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Doing the 750 Seca's Forks.. (Rebuild.. now a HOW TO!)

Discussion in 'XJ DIY How-To Instructions' started by Chorca, Jun 11, 2009.

  1. chacal

    chacal Moderator Moderator Supporting Vendor Premium Member

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    We have the correct seal for your bike in stock, have sold hundreds of them, never had a leak reported.

    Again, look at the little "teeth" or lips on the inside diameter........those lips should point "down" when installed in the correct orientation, so they can "scrape" the oil off of the inner tube as it moves up and out of the lower tube.
     
    Tim morris likes this.
  2. Carvall

    Carvall Member

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    OK I'm back with bad news. I spened half of the day replacing the selas again and guess what? they leak again. The only good think is that I took a long ride to get rid of the frustration. Any way I think I will buy the new selas form chacal.
     
  3. RickCoMatic

    RickCoMatic Active Member

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  4. Raven

    Raven Member

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    Once this valve is back on the fork, where to you locate/orient it before adding air pressure? (the 0-17psi) Pics?
     
  5. RickCoMatic

    RickCoMatic Active Member

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    The Top of the Fork Tune will be flush with the Top of the Steering Brace.
    The Wive Clip will position the Pneumatic Collar from being misplaced.
    The Wire Clip goes on first' The Air Collar comes to rest on the Wire Clip.
    Lube the Top of the Fork Tube with Fork Oil or Brake Fluid.
    Lube the Rubber Air Seals within the Collar.
    Slide the Collar onto the Fork and the Air Hole in the Fork Tube will be centered between the Rubber Seals.
     
  6. chacal

    chacal Moderator Moderator Supporting Vendor Premium Member

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    There's actually supposed to be a hard rubber "spacer ring" above the air collar (on all models that use the air collars) that fits between the top of the air collar and the bottom of the upper steering bracket....it acts as a "spacer" and as a shock absorber for the air collar.........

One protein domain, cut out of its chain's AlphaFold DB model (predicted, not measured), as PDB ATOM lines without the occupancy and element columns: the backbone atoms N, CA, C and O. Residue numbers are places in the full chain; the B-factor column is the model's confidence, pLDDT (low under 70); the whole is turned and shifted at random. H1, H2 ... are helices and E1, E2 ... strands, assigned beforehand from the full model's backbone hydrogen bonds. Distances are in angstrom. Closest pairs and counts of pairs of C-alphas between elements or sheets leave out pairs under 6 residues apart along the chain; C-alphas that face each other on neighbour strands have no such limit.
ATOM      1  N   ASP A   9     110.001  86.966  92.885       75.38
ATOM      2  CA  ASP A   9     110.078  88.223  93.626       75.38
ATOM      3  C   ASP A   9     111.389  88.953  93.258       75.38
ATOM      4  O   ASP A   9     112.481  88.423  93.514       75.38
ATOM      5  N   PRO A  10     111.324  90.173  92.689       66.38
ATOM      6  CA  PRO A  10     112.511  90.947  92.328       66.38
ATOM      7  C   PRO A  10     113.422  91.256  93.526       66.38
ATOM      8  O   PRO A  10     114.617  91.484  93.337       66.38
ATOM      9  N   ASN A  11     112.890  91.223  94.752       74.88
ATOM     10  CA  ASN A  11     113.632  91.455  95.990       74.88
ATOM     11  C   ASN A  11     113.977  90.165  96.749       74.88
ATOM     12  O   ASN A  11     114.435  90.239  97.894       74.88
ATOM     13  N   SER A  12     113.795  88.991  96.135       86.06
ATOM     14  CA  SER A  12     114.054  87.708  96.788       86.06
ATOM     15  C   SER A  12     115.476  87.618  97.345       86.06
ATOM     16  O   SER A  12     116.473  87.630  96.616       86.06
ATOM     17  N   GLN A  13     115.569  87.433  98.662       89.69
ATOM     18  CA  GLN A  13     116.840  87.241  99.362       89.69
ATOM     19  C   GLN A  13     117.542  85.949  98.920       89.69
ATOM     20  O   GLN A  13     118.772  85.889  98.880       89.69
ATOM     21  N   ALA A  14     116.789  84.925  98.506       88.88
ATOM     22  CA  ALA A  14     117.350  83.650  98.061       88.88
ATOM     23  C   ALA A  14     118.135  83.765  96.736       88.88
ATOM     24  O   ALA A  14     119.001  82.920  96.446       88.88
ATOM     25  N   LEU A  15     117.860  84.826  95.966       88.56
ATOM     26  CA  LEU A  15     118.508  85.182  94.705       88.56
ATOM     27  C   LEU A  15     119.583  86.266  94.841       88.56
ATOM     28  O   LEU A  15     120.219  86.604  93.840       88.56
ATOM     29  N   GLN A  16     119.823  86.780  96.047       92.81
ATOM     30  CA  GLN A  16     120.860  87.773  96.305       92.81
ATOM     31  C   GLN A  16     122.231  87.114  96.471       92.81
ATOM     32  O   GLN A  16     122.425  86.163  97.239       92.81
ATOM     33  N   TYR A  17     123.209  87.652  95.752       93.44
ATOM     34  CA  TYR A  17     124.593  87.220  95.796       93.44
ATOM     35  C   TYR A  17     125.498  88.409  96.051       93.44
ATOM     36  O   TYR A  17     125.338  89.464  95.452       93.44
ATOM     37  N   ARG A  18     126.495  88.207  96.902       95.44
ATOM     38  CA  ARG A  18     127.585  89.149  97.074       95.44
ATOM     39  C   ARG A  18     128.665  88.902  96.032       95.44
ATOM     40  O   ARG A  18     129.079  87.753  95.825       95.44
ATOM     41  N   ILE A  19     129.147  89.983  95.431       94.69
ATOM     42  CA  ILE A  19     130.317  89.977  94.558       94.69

7. Raven

    Raven Member

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    ^I do have this spacer, so I guess I'm in the clear :)

    Thanks for the description Rick, and that is where I reinstalled it. I'm assuming orientation of the collar itself doesn't matter.

    I guess I don't see how it adjusts the pressure inside the fork here...is there a pin-sized hole that it covers in that position that I didn't see, that lets the pressure get into the fork tube?
     
  8. chacal

    chacal Moderator Moderator Supporting Vendor Premium Member

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    Correct!
     
  9. skills4lou

    skills4lou Member

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    Um....shouldn't this read "fits between the top of the air collar and the bottom of the UPPER steering bracket" ? That's how mine is anyway.
     
  10. chacal

    chacal Moderator Moderator Supporting Vendor Premium Member

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    Skills, you are so right, you are today's Grand Prize Winner! :D
     
  11. skills4lou

    skills4lou Member

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    Yay! Now, does that come with my next order will it be a separate shipment?

    ;)
     
  12. ManBot13

    ManBot13 Well-Known Member Premium Member

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    Ah crap. Doing these seals again because my tubes were too pitted and ruined my new seals. Also to replace the springs. I've almost gotten one done, but I can't get the dampening rod bolt to tighten. It's just spinning, and these are the 750 seca forks that don't have the fluting for the dampening rod hold down tool. Any ideas on how I can tighten this down or did I miss something? Can I final tighten the bolt when everything is reassembled on the bike, forks loaded down?